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The Economic Determinants of Crime: an Approach through Responsiveness Scores

Author

Listed:
  • Giovanni Cerulli

    () (CNR-IRCrES)

  • Maria Ventura

    () (STICERD, London School of Economics)

  • Christopher F Baum

    () (Boston College
    DIW Berlin)

Abstract

Criminality has always been part of human social interactions, shaping the way peoples have constructed states and legislation. As social order became a greater concern for the public authorities, interest in investigating incentives pushing individuals towards engaging in illegal activities has become a central issue of the political agenda. Building on the existing literature, this paper proposes to focus on a few primary determinants of crime, whose effect is in- vestigated using a Responsiveness Scores (RS) approach performed over 50 US states during the period 2000-2012. The RS approach allows us to account for unit heterogeneous response to each single determinant, thus paving the way to a more in-depth analysis of the relation between crime and its drivers. We attempt to overcome the limitations posed by standard regression methods, which assume a single coefficient for all determinants, thus contributing to the literature in the field with stronger evidence on determinants' e ects and the geographical patterns of responsiveness scores.

Suggested Citation

  • Giovanni Cerulli & Maria Ventura & Christopher F Baum, 2018. "The Economic Determinants of Crime: an Approach through Responsiveness Scores," Boston College Working Papers in Economics 948, Boston College Department of Economics.
  • Handle: RePEc:boc:bocoec:948
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    References listed on IDEAS

    as
    1. Cerulli, Giovanni, 2014. "The Impact of Technological Capabilities on Invention: An Investigation Based on Country Responsiveness Scores," World Development, Elsevier, vol. 59(C), pages 147-165.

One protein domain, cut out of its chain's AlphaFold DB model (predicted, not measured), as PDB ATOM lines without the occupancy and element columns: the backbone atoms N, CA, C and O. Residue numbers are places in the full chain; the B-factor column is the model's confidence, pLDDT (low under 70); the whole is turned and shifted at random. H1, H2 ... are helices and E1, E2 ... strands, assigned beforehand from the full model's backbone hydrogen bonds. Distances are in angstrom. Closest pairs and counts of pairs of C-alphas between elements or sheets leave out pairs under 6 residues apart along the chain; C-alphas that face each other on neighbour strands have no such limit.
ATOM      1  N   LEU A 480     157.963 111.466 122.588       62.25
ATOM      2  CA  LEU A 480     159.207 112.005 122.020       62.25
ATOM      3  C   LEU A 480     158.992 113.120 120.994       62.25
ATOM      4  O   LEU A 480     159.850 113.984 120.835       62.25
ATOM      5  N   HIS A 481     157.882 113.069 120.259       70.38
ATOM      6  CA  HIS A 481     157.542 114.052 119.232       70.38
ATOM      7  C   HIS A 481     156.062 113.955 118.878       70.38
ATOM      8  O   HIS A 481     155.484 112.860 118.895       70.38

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    4. Oreopoulos, Philip, 2007. "Do dropouts drop out too soon? Wealth, health and happiness from compulsory schooling," Journal of Public Economics, Elsevier, vol. 91(11-12), pages 2213-2229, December.
    5. Jeffrey M Wooldridge, 2010. "Econometric Analysis of Cross Section and Panel Data," MIT Press Books, The MIT Press, edition 2, volume 1, number 0262232588, September.
    6. Abdul Abdullah & Hristos Doucouliagos & Elizabeth Manning, 2015. "Does Education Reduce Income Inequality? A Meta-Regression Analysis," Journal of Economic Surveys, Wiley Blackwell, vol. 29(2), pages 301-316, April.
    7. Gumus, Erdal, 2003. "Crime in Urban Areas: An Empirical Investigation," MPRA Paper 42106, University Library of Munich, Germany.
    8. Eric D. Gould & Bruce A. Weinberg & David B. Mustard, 2002. "Crime Rates And Local Labor Market Opportunities In The United States: 1979-1997," The Review of Economics and Statistics, MIT Press, vol. 84(1), pages 45-61, February.
    9. Giovanni Cerulli, 2017. "Estimating responsiveness scores using rscore," Stata Journal, StataCorp LP, vol. 17(2), pages 422-441, June.
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    More about this item

    Keywords

    Crime; Incentives; Responsiveness Scores;
    All these keywords.

    JEL classification:

    • K42 - Law and Economics - - Legal Procedure, the Legal System, and Illegal Behavior - - - Illegal Behavior and the Enforcement of Law
    • J24 - Labor and Demographic Economics - - Demand and Supply of Labor - - - Human Capital; Skills; Occupational Choice; Labor Productivity
    • P46 - Economic Systems - - Other Economic Systems - - - Consumer Economics; Health; Education and Training; Welfare, Income, Wealth, and Poverty

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